Communities mixed codes (or code-switching) are used as a default case and acting monolingual is the marked case. For this reason, a code-switched type of language system can be passed from one generation to the other in a given speech community(ibid.,)

Children who acquire two languages at the same time usually do not differentiate between the two systems before the age of three . In speech communities which use mixed codes it is difficult for children to acquire the language tags for the different systems. The following example is again characteristic of the Russian German speech community: These findings also suggest that psycholinguistic experiments should not be conducted only with educated people, who have acquired their second language system only later in their lives, because by then they have also learned how to keep both languages apart. It would be interesting to carry out lexical decision tasks with early bilingual and less well-educated speakers from minority speech communities such as the German-speaking community in Russia (ibid.,).

Authenticity language data is conditioned code-switching initiated by trigger words demonstrate that is plausible to assume one shared language store, where all items are interconnected. Jointly active language material is especially likely to be strongly connected and will be activated simultaneously. The lemmas are connected, but also equipped with language tags containing connotational (i.e. language specific) information (Ibid., ).

4. Psycholinguistics Factors to Code-switching

Psycholinguistic factors to codeswitching, in contrast, traditionally language choice is treated as a largely automatic function of speaker-internal production circumstances, unaffected by discourse-functional goals or conscious control. Most models of bilingual production parallel standard models of monolingual production, in which messages are first formulated before passing through a stage of lexical (lemma) selection followed by morphophonological encoding and finally articulation. These models assume that bilinguals have a single conceptual store shared by both languages, and that language selection takes place later during the lexical selection phase of production, either through higher activation of a lemma in one language, or through failure to inhibit the lemma in that language (Myslín & Levy 2015:7-8).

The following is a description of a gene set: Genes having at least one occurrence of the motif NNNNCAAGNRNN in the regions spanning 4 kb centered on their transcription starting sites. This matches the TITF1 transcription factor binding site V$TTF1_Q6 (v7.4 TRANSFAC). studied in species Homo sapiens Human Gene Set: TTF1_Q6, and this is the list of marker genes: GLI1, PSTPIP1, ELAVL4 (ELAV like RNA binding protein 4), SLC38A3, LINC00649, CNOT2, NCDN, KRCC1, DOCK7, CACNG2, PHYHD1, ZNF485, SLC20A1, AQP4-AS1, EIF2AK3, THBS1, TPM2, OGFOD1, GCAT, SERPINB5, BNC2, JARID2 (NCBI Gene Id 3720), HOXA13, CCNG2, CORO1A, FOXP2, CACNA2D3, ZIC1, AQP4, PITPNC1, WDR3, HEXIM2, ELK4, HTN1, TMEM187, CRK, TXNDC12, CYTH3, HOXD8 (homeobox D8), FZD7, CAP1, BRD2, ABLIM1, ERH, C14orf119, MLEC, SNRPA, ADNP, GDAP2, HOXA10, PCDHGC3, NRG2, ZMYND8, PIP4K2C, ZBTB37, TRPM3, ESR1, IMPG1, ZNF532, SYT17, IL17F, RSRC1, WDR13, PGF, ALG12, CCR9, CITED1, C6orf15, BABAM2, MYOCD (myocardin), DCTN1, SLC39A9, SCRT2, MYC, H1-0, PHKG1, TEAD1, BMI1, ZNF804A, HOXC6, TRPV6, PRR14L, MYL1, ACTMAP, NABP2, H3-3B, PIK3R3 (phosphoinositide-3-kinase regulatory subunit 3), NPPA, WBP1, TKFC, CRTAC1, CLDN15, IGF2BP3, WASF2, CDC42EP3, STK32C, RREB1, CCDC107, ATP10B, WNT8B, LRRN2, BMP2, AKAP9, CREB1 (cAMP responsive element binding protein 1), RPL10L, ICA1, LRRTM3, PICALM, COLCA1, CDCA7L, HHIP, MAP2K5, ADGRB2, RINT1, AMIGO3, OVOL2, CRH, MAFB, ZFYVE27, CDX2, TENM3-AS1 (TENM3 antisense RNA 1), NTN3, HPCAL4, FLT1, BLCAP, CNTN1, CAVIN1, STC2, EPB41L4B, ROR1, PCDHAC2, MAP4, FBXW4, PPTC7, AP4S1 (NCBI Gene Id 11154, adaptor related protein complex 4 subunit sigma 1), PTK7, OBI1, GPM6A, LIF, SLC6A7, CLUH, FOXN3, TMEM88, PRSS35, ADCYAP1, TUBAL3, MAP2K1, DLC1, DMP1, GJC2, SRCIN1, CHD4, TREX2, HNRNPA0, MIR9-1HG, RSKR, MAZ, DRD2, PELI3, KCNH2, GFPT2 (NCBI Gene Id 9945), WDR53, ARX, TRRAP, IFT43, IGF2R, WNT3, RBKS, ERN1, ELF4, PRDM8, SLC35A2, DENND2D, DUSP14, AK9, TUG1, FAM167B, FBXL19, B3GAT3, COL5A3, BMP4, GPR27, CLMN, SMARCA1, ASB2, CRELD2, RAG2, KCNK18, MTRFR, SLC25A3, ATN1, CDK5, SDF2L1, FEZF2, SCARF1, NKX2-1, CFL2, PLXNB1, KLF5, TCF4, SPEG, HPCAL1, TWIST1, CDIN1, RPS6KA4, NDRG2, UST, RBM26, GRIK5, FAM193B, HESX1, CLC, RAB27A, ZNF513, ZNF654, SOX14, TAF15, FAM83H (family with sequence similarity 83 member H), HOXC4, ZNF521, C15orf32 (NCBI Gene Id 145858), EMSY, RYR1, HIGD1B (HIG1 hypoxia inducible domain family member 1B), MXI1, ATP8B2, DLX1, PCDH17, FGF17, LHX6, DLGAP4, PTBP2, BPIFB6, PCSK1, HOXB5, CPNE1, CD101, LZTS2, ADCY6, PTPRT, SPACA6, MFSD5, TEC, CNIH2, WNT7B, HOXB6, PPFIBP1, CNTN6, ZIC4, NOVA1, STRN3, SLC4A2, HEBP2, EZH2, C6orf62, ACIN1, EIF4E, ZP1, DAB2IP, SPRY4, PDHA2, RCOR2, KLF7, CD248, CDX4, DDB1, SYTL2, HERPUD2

In this section, the factors are presented that may affect lexical activation (or inhibition) in each language, beginning with baseline lexical accessibility before turning to contextual and syntactic factors.Baseline lexical accessibility. A common intuition is that a speaker will choose the language in which the desired word first comes to mind. All else being equal, then, lexical selection among multiple languages is subject to each (language-specific) lemma’s baseline accessibility — how easily it can be retrieved from the lexicon for production, irrespective of context. Since higher word frequency and shorter length each increase accessibility multilingual speakers may be more likely to use the language in which the relevant word is shorter or more frequent related word-inherent property is the way its meaning is stored in the bilingual lexicon. In the standard approaches of bilingual production described above, bilinguals first access meanings from a single semantic system, and subsequently choose a language during lexical selection. An alternative view is the semantic system is only partially shared across languages: nouns are stored in a common system, but verbs and other words reside in language-specific parts of the semantic system, since these words elicit slower and less consistent associations across language. This makes nouns more “portable,” or switchable, a prediction that is consistent with observations that they are the word class most frequently code-switched and borrowed, followed by verbs and then other parts of speech. Nouns are thus predicted to be codeswitched most often, followed by verbs and then by other words. In similar way, concreteness and imageability, in addition to part of speech, affect lexical accessibility in the bilingual lexicon. Concrete, highly imageable words such as tiger are translated faster and elicit more reliable cross-linguistic priming than abstract words such as liberty, suggesting that concrete words are more integrated in the bilingual lexicon than abstract words. Because of this tighter integration, concrete words’ translation equivalents are more likely to be co-activated in production than abstract words’ translation equivalents, predicting greater probability of codeswitching for concrete, imageable words than for abstract words (Myslín & Levy 2015:7-8).